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United States Helsinki Commission Briefing on Uzbekistan
May 19, 2005
Uzbekistans Tipping Point: The Violence in Andijan and What Comes Next
By Martha Brill Olcott (molcott@ceip.org)
Senior associate in the Russian and Eurasian Program at the Carnegie Endowment for International Peace

Thank you so much for the invitation to appear before you today, less than a month after my most recent visit to Uzbekistan, which included a trip to the Ferghana Valley.

While many aspects of recent events in Uzbekistan remain unclear, one thing is perfectly obvious. Unless the government of President Islam Karimov quickly moves to introduce economic and political reforms, it will not regain public confidence. And if it fails to regain public confidence it will face an escalating series of political crises like the one it confronted in Andijan, with little reason to assume that the Uzbek government will handle these future crises any better than it did the current one.

The Karimov regime shows no outward signs of remorse over how it handled last weeks crisis, and has given no indication that it will forsake an exclusively force-driven solution to future challenges.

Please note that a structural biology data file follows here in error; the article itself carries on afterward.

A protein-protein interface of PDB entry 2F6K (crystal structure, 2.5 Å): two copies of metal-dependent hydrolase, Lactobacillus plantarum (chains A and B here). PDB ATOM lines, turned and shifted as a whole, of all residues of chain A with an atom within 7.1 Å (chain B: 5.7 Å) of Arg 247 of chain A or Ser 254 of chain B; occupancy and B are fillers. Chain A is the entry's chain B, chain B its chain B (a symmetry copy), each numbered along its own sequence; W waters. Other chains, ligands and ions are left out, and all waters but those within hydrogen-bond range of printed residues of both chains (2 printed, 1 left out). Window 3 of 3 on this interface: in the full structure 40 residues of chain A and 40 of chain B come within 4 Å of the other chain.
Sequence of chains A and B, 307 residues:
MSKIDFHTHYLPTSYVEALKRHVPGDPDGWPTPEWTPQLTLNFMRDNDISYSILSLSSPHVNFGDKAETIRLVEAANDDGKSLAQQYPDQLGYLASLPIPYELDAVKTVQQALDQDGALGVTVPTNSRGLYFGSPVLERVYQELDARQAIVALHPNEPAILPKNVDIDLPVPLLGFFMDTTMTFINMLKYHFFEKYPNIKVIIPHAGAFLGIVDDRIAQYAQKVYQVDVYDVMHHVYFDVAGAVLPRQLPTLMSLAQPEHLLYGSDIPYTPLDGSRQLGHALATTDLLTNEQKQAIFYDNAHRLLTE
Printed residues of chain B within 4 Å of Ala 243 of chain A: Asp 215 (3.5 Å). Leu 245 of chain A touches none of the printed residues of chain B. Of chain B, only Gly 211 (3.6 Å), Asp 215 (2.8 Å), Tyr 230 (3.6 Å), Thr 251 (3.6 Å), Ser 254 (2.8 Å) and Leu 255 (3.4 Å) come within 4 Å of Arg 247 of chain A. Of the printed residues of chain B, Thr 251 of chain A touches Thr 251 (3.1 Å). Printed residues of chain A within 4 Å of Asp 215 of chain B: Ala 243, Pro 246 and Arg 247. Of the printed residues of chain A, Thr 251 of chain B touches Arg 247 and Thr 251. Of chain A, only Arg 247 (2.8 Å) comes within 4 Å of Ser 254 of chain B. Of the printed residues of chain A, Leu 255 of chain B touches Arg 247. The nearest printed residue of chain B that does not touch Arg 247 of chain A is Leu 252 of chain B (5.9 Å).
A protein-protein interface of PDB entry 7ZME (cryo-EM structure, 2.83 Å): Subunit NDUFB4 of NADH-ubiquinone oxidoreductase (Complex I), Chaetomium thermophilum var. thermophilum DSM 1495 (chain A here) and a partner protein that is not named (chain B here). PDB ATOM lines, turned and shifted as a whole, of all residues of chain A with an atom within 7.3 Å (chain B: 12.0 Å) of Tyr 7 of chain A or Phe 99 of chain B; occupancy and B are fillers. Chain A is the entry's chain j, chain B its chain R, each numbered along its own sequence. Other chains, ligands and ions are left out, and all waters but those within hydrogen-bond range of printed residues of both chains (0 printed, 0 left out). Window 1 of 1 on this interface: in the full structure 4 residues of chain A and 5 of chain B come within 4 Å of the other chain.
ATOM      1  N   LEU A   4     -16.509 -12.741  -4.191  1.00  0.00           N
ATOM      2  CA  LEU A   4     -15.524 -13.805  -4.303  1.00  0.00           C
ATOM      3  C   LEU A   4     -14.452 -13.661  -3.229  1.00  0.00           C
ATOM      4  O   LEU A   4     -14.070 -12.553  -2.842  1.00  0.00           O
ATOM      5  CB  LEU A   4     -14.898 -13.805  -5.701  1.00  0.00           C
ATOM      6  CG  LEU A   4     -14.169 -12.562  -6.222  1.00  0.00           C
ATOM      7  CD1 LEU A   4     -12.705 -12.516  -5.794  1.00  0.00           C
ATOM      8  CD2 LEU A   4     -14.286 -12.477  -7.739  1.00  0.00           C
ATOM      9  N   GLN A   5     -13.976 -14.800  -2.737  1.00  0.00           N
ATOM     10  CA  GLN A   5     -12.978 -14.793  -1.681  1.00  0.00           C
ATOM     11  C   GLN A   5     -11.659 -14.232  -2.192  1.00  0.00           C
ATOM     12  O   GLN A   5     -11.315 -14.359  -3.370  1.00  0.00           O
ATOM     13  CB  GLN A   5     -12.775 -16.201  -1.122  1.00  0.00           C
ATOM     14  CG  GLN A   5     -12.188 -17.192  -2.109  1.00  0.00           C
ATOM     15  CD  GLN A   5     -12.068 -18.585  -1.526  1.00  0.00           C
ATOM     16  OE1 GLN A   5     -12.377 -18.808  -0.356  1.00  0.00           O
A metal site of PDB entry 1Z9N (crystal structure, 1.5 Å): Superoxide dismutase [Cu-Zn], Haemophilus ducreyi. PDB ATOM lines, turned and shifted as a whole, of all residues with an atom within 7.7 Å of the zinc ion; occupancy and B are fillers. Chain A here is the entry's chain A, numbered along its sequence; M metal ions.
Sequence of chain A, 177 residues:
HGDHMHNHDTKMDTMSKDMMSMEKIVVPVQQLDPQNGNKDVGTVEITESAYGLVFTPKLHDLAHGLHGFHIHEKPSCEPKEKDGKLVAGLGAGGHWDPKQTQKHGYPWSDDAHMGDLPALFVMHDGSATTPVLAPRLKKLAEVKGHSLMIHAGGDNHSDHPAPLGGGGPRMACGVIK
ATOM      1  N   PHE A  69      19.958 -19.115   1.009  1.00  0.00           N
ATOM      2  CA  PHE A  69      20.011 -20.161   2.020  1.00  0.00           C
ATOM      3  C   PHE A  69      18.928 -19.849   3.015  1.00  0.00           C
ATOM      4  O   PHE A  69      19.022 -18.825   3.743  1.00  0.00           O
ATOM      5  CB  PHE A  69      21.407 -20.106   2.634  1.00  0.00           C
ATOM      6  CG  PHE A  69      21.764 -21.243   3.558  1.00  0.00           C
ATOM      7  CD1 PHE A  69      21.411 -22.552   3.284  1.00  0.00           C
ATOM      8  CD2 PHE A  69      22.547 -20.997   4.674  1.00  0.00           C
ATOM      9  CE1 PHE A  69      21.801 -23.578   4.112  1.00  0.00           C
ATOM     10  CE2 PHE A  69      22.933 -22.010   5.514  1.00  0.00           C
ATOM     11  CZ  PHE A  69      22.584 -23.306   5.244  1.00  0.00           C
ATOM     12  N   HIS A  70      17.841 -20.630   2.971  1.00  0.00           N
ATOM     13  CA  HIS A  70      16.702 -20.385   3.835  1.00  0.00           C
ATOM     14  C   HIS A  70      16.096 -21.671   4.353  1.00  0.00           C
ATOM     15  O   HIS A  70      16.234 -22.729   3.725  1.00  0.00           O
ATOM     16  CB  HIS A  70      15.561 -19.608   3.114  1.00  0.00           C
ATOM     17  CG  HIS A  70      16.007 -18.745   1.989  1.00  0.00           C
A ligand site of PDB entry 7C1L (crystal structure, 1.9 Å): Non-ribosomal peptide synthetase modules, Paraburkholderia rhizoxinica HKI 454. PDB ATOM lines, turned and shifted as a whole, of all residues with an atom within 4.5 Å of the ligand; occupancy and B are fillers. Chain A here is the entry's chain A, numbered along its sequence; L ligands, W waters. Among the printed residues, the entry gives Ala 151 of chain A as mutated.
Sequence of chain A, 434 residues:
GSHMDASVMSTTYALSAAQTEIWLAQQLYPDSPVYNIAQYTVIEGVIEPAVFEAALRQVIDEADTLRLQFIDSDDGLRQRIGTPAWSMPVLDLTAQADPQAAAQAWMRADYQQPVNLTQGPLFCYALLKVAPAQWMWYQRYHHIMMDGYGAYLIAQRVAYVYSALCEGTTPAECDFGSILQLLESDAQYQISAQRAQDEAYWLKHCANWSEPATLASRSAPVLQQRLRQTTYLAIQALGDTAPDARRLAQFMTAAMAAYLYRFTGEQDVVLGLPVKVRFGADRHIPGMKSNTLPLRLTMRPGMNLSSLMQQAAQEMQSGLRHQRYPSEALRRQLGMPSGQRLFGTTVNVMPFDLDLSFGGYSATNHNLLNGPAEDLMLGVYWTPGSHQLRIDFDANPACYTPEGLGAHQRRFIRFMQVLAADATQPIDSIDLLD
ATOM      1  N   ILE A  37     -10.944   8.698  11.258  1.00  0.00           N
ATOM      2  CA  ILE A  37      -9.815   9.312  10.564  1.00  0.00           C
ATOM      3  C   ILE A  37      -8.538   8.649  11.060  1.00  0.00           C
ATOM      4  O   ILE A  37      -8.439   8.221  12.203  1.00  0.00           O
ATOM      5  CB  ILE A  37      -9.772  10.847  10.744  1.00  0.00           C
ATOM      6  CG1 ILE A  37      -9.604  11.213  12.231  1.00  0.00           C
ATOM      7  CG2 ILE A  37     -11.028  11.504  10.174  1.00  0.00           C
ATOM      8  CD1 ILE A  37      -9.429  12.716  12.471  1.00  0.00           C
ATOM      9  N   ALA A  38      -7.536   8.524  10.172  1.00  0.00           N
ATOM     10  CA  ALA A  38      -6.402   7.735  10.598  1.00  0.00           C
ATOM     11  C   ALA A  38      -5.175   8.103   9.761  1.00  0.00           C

Virtually all independent observers, though, concur that a strategy based exclusively on the use of force cannot secure its desired outcome---that of maintaining the government of Islam Karimov. And saying this does not diminish the moral implications of allowing such a strategy to be perpetuated, even if it was presumed to be able to succeed.

Recognition that the continued use of force in Uzbekistan---in the absence of offering some economic relief and allowing basic political freedoms to its population---will create diminishing public order in Uzbekistan creates a different set of moral imperatives for the international community.

The recent actions in Uzbekistan creates the preconditions that require policy-makers to examine whether the rights of national sovereignty should be breached in the name of international responsibility to protect populations that are endangered and to restore their basic human rights.

As a result it is encumbent upon the U.S. government and the O.S.C.E. to be satisfied that they know what actually occurred in Andijan and its environs on May 12-14. This will not occur without the creation of an independent international commission under the auspices of the O.S.C.E., or alternatively of the U.N.

The Uzbek government has offered its version of events, not once, but several times, and not only have their accounts been inconsistent, but they are seriously at odds with what has been reported by journalists who have interviewed refugees in Kyrgyzstan and eyewitnesses in Uzbekistan.